1. 1958: The King Himself, Elvis Presley, Joins The Army
Today was the day the old Uncle Sam finally caught up with Elvis Presley to fulfill his draft obligations. Like most other boys at 18, Elvis went in and registered his name to be apart of the Army’s draft program. When his name came up the first time, he received a student deferment due to the fact that he was doing so well in school. Then when it came up the second time, Elvis was in the middle of shooting his third Hollywood movie, “King Creole”, so he was able to get a deferment there also. But after the movie had been completed, Uncle Sam wasn’t going to let him slide for a third time. On this day in 1958, Elvis was inducted into the Army for a 2 year obligation. Just a few months in, his mother got sick and he was able to get away to go be with her on her deathbed. The army changed Elvis as a person and especially his music. Where before he went in he had hits like “Jailhouse Rock” then after he returned he came with hits like “Pocketful of Rainbows”.
2. 1989: The Exxon Valdez Oil Spill Disaster In Alaska
On this day, one of the worst oil spills in the U.S. territories takes place up in Prince William Sound in southern Alaska as the Exxon Valdez supertanker runs aground on a reef, splitting its hull and releasing anywhere from 11 to 38 million gallons of oil into the water. The impact on the coastline and sea life was catastrophic, and although there were many attempts to clean up the massive spill it it was still able to affect as much as 1300 miles of coastline and covered 11,000 square miles of ocean. The ships owner, the Exxon oil company, was supposed to to pay a total of $1 billion over the course of 10 years for the cleanup of the spill, but after some serious work in the courtroom they somehow were only required to pay $25 million. Which granted may be a lot of money, but it is a small drop in the bucket compared to the $1 billion that was initially agreed upon. Still to this day there are signs of the spill in that area.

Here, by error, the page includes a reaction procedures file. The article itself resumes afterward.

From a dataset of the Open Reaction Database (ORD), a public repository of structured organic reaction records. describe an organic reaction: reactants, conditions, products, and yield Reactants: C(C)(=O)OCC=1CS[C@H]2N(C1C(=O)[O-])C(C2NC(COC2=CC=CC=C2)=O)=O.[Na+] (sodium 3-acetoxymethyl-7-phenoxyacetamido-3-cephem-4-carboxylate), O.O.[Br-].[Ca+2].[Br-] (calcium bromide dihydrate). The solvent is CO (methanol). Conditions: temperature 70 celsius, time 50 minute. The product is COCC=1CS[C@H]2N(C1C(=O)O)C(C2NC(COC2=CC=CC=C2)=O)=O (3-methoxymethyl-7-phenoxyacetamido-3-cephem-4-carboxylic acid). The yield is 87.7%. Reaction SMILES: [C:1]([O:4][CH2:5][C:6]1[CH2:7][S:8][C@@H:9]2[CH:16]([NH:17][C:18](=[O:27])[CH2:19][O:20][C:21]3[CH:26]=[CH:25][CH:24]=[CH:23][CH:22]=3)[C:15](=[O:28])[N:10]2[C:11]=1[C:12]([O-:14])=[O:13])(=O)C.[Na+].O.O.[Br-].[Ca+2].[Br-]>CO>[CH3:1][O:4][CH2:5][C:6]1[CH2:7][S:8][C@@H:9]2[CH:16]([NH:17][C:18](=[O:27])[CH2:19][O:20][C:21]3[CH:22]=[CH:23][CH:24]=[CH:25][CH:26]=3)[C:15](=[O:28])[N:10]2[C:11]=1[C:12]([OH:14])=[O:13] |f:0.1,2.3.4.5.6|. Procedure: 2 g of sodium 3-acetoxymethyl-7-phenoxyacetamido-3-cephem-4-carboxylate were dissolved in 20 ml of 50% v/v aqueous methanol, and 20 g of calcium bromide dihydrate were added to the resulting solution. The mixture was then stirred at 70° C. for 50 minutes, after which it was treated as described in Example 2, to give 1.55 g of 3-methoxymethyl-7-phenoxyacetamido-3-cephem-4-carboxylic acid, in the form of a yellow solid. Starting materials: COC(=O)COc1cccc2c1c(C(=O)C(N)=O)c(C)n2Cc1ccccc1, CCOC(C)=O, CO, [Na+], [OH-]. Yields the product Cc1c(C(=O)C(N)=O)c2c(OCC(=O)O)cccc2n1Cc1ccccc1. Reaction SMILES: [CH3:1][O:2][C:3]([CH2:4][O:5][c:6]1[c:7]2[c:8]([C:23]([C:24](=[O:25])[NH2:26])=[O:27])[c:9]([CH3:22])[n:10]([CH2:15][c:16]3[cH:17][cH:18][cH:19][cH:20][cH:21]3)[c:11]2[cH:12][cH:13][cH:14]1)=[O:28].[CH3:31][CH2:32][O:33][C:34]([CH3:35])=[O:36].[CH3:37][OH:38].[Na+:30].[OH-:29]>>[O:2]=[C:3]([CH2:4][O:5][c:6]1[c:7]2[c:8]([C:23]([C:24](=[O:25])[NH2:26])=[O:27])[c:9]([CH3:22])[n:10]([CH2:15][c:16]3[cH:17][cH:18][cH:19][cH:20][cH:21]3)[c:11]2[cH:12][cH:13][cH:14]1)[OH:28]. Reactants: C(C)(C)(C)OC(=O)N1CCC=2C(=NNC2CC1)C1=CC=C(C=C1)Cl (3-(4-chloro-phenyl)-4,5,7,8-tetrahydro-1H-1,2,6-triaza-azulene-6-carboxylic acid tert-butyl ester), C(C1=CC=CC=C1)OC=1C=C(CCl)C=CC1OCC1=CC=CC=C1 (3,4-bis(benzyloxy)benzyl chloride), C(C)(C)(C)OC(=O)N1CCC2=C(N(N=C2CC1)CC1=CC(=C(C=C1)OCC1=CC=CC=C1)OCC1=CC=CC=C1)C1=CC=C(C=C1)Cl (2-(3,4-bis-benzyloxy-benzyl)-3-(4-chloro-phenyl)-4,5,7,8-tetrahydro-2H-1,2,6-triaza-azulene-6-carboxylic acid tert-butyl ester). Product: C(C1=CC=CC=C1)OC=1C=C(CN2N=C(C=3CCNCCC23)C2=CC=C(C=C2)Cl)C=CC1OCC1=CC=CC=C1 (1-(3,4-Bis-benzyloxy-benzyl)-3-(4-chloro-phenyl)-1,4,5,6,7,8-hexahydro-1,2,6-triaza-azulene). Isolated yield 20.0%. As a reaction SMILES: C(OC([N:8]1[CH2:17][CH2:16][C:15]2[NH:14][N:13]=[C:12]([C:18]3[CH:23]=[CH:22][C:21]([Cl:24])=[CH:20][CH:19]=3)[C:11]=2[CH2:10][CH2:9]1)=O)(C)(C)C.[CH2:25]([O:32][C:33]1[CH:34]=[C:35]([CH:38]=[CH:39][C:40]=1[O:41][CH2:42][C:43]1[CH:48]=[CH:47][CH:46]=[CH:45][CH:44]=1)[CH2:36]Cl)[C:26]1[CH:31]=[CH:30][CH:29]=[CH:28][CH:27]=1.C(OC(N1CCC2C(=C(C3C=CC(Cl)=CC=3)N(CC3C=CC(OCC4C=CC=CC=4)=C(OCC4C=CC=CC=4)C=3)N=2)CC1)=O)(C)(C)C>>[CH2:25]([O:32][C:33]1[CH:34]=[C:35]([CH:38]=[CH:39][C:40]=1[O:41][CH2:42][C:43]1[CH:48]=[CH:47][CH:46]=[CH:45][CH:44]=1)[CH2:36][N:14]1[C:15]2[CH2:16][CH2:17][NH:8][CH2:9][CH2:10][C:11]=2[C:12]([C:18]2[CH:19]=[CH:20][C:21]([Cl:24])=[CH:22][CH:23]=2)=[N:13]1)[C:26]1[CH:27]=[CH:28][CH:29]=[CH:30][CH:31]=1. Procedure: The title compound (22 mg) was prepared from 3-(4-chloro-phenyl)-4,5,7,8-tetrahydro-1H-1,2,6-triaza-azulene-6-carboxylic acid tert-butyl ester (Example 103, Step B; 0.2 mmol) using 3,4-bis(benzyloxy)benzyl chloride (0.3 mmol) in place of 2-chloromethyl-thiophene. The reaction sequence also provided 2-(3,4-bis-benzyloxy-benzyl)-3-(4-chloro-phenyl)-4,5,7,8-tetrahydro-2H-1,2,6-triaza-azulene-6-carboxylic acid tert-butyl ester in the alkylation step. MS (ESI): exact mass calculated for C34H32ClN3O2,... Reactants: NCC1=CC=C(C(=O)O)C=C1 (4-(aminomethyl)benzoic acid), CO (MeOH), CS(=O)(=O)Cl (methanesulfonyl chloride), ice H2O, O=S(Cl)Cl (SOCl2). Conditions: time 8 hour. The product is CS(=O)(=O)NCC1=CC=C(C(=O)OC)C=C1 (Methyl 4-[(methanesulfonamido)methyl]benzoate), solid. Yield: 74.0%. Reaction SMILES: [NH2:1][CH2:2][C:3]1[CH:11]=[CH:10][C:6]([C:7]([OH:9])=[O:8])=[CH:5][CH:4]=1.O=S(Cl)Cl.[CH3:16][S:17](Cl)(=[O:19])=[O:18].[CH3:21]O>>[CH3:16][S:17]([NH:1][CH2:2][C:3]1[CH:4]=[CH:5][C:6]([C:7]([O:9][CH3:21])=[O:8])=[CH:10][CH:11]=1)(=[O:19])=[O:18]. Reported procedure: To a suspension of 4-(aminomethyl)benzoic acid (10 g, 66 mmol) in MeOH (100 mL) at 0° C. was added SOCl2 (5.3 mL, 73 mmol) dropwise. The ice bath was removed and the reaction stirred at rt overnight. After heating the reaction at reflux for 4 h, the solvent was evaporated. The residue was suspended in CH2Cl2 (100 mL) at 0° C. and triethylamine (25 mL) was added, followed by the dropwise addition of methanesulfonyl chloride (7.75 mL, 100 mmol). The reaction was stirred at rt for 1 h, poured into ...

3. 2002: First Time African American Performers Win Best Actor and Actress Academy Awards
On this day in 2002, Halle Berry made history when she won an Best Actress Academy Award for her role in the gritty film Monsters Ball. She was the first African American to win the best actress category and only the second in history after Hattie McDaniel won best supporting actress in 1939. This happened only a few months after 9/11, so the mood was already a little tense with security being tighter than previous award ceremonies. When Halle walked up on stage and received the award, you could see that she was genuinely excited and I don’t think there was a dry eye in the audience after her heartfelt thank you speech referring to the moment as ” so much bigger than me.” Also that night, Denzel Washington won the Best Actor category, making it the first time that African American performers took home the top honors of Best Actor and Actress categories. Washington received his award for his role in Training Day and he was only the second African American to win the best actor award behind Sidney Poitier back in 1964.